While it may come as a surprise that supervisors would be at higher risk of suffering a  catastrophic injury  than the employees they supervise, first-line supervisors are often deeply involved with the workers on the ground. First-line supervisors are responsible for making sure the employees are meeting their deadlines, and they usually must provide workers with assistance in performing their duties to make sure their jobs get done on time.  If a supervisor is performing the actual landscaping work, it is likely he or she is doing so under the stress of deadlines and other management duties, increasing the risk of injury from accidents and faulty equipment.

Supervisors are also required to move from jobsite to jobsite to monitor the activities of their employees. Always being on the road driving from one place to another dramatically increases the risk of being involved in a transportation-related accident. According to a report by the  Centers for Disease Control,  the most common cause of fatal injuries among landscaping supervisors was transportation-related.  

What Are Common Causes of Injuries and Fatalities in the Landscaping Industry?

The CDC has separated the leading causes of injury in the landscaping industry into several different categories, including:
Workplace Falls: Those working in the landscaping industry are continually at risk of falling. Workers often fall from trees and ladders during maintenance. It is also common for workers to fall into holes and trenches, or to trip and stumble on tools or other objects.  

Exposure to Extreme Temperatures or Dangerous Substances: During the summer months, landscapers are working for long hours outside during the day, putting them at high risk of heatstroke and other injuries. According to the Hershey Medical Center, symptoms of heatstroke include extreme confusion, seizures, rapid pulse, and unconsciousness. Without immediate medical care, heat exhaustion can cause severe or permanent injury and even death. Landscaping workers and their supervisors are also surrounded continuously by dangerous, toxic substances. These include pesticides, fertilizers, and other landscaping chemicals.  Workers are also subjected to toxic vapors and fumes from the gasoline and oil used to operate their equipment.  

Transportation-related Injuries: Transportation-related injuries, which the CDC claims account for around 33% of all fatal landscaping injuries, are also a constant threat to landscaping works and their supervisors.  The injuries can occur when transporting tools and heavy machinery or when traveling between work sites. These injuries also include injuries that occur while operating equipment such as ride-on lawn mowers. Ride-on lawnmowers can be extremely dangerous: a woman in Clearfield County was recently killed while using a ride-on lawnmower when she was thrown from the lawnmower after striking a retaining wall.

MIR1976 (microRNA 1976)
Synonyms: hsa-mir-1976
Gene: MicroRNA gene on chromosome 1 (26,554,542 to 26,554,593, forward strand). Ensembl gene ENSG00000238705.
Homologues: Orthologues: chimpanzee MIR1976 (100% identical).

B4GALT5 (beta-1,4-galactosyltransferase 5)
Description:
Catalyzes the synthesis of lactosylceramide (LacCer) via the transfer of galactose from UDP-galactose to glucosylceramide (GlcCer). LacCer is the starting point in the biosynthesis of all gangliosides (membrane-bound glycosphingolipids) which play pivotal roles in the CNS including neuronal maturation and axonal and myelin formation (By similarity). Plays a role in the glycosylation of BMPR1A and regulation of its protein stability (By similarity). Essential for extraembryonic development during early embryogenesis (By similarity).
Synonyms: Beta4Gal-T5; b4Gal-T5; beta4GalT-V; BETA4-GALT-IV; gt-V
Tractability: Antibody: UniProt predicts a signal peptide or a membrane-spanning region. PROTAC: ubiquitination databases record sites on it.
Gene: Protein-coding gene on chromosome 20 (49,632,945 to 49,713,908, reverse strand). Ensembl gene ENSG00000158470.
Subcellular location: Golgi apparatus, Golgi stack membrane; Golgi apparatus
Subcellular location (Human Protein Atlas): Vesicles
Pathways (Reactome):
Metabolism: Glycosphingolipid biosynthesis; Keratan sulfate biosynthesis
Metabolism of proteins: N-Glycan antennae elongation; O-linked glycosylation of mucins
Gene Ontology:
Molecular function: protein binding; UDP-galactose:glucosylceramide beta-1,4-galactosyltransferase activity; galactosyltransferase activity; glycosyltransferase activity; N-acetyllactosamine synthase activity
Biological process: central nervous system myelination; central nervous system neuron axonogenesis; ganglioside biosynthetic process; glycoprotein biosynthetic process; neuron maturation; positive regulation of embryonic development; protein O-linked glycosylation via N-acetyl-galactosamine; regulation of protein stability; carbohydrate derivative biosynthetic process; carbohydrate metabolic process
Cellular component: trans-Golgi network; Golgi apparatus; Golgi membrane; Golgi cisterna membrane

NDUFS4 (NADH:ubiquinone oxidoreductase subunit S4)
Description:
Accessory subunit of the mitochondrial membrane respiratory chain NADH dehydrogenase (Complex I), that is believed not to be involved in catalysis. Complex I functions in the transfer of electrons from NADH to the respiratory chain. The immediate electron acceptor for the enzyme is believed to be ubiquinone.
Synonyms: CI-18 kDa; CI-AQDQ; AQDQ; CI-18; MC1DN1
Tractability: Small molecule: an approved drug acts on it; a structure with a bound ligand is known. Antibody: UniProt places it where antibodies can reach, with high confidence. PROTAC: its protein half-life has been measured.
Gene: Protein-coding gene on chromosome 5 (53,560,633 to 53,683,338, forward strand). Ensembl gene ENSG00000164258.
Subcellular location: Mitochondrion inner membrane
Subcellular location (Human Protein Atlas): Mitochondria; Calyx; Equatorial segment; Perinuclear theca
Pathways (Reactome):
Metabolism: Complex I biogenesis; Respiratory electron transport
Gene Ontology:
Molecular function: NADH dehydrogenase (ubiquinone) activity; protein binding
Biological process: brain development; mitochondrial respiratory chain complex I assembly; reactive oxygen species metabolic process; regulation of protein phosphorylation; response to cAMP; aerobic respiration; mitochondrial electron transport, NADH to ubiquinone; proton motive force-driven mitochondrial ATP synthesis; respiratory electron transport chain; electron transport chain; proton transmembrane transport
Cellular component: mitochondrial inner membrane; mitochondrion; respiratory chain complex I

Contact with Equipment or Objects: These types of injuries occur when landscaping workers and their supervisors are struck by objects, such as falling tree limbs. They also include injuries caused when workers are hit by their equipment. These injuries typically occur when workers are using equipment to trim trees and bushes, clear land, and digging. The CDC has estimated that contact injuries cause about 25% of landscaping fatalities.

What to Do if You or a Loved One Has Been Injured While Working in the Landscaping Industry?

If you or a loved one has been injured while working in the landscaping industry, you need to contact an experienced personal injury lawyer. Work injuries can present complex legal issues. Depending on whether you are an employee of the landscaping company or an independent contractor at the time of the injury, workers’ compensation laws may limit your rights to sue someone in civil court, and your employer may get to decide what kind of care you receive.

Further, when equipment failures and defects cause an injury, you may have claims against the manufacturer for their failures in manufacturing the equipment or their failure to warn of the dangers posed by the equipment. In any case, insurance companies will likely seek to place as much of the blame on you as possible, arguing that you knew the risks involved in the work or that you weren’t careful.

At the Law Office of Alvin F. de Levie & Associates , we have decades of experience handling injury claims for those who suffer catastrophic injuries throughout the Commonwealth. We have handled cases from Philadelphia and the surrounding counties to Centre County, Clearfield County, and Allegheny County. If you have suffered an injury while working in the landscaping industry, contact us – 24 hours a day, 7 days a week – at (844) 777-2529 for a consultation.
By Al de Levie 06 Dec, 2017

Pressure Sores

Of the many injuries caused by patient neglect, pressure sores (also known as pressure ulcers, bedsores, and decubitus ulcers) are one of most frustrating.  While  pressure sores  can cause devastating, life-altering injuries, with only a little bit of effort, they can often be entirely prevented by caretakers.